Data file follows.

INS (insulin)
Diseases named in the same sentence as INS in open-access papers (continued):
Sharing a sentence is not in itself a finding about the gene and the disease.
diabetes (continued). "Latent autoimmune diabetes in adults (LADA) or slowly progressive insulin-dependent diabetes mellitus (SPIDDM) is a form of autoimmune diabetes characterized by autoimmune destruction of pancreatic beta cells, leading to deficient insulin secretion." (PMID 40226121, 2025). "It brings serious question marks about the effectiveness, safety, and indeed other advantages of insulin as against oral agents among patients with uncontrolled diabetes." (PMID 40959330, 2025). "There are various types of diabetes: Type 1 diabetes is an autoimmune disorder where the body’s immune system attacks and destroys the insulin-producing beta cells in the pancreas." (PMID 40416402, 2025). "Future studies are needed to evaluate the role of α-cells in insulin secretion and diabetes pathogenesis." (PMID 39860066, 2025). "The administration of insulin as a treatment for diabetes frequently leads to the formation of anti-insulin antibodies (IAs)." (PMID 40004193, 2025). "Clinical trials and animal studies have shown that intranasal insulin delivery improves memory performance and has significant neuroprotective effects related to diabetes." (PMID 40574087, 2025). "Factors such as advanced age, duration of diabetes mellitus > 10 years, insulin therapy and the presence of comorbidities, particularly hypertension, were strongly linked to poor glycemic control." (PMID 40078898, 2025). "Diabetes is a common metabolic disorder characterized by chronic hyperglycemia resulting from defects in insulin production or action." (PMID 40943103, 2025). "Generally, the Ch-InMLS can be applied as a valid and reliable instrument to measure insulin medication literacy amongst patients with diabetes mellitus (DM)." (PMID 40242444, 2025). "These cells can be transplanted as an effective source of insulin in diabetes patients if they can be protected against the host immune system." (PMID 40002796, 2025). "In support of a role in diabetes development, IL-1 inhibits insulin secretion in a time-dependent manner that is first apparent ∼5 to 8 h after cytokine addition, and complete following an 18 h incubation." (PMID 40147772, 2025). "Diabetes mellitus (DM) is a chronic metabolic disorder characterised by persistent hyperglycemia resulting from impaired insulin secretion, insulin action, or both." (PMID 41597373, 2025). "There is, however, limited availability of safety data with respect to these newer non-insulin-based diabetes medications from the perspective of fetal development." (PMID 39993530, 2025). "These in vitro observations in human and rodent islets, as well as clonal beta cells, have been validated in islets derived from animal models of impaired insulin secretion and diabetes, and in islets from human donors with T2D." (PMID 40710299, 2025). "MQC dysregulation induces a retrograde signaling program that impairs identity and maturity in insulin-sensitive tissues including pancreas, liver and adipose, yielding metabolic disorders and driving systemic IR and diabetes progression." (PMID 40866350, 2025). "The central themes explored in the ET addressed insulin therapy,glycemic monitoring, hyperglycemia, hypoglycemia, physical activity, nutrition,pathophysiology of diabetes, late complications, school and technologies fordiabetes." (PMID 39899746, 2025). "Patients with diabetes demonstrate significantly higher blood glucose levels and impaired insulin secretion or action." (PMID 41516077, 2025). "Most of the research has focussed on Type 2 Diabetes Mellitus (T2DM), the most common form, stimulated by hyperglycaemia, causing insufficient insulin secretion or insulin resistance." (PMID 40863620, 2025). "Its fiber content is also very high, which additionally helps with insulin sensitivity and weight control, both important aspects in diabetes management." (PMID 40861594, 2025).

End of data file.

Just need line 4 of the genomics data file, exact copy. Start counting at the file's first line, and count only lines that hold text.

diabetes (continued). "Latent autoimmune diabetes in adults (LADA) or slowly progressive insulin-dependent diabetes mellitus (SPIDDM) is a form of autoimmune diabetes characterized by autoimmune destruction of pancreatic beta cells, leading to deficient insulin secretion." (PMID 40226121, 2025). "It brings serious question marks about the effectiveness, safety, and indeed other advantages of insulin as against oral agents among patients with uncontrolled diabetes." (PMID 40959330, 2025). "There are various types of diabetes: Type 1 diabetes is an autoimmune disorder where the body’s immune system attacks and destroys the insulin-producing beta cells in the pancreas." (PMID 40416402, 2025). "Future studies are needed to evaluate the role of α-cells in insulin secretion and diabetes pathogenesis." (PMID 39860066, 2025). "The administration of insulin as a treatment for diabetes frequently leads to the formation of anti-insulin antibodies (IAs)." (PMID 40004193, 2025). "Clinical trials and animal studies have shown that intranasal insulin delivery improves memory performance and has significant neuroprotective effects related to diabetes." (PMID 40574087, 2025). "Factors such as advanced age, duration of diabetes mellitus > 10 years, insulin therapy and the presence of comorbidities, particularly hypertension, were strongly linked to poor glycemic control." (PMID 40078898, 2025). "Diabetes is a common metabolic disorder characterized by chronic hyperglycemia resulting from defects in insulin production or action." (PMID 40943103, 2025). "Generally, the Ch-InMLS can be applied as a valid and reliable instrument to measure insulin medication literacy amongst patients with diabetes mellitus (DM)." (PMID 40242444, 2025). "These cells can be transplanted as an effective source of insulin in diabetes patients if they can be protected against the host immune system." (PMID 40002796, 2025). "In support of a role in diabetes development, IL-1 inhibits insulin secretion in a time-dependent manner that is first apparent ∼5 to 8 h after cytokine addition, and complete following an 18 h incubation." (PMID 40147772, 2025). "Diabetes mellitus (DM) is a chronic metabolic disorder characterised by persistent hyperglycemia resulting from impaired insulin secretion, insulin action, or both." (PMID 41597373, 2025). "There is, however, limited availability of safety data with respect to these newer non-insulin-based diabetes medications from the perspective of fetal development." (PMID 39993530, 2025). "These in vitro observations in human and rodent islets, as well as clonal beta cells, have been validated in islets derived from animal models of impaired insulin secretion and diabetes, and in islets from human donors with T2D." (PMID 40710299, 2025). "MQC dysregulation induces a retrograde signaling program that impairs identity and maturity in insulin-sensitive tissues including pancreas, liver and adipose, yielding metabolic disorders and driving systemic IR and diabetes progression." (PMID 40866350, 2025). "The central themes explored in the ET addressed insulin therapy,glycemic monitoring, hyperglycemia, hypoglycemia, physical activity, nutrition,pathophysiology of diabetes, late complications, school and technologies fordiabetes." (PMID 39899746, 2025). "Patients with diabetes demonstrate significantly higher blood glucose levels and impaired insulin secretion or action." (PMID 41516077, 2025). "Most of the research has focussed on Type 2 Diabetes Mellitus (T2DM), the most common form, stimulated by hyperglycaemia, causing insufficient insulin secretion or insulin resistance." (PMID 40863620, 2025). "Its fiber content is also very high, which additionally helps with insulin sensitivity and weight control, both important aspects in diabetes management." (PMID 40861594, 2025).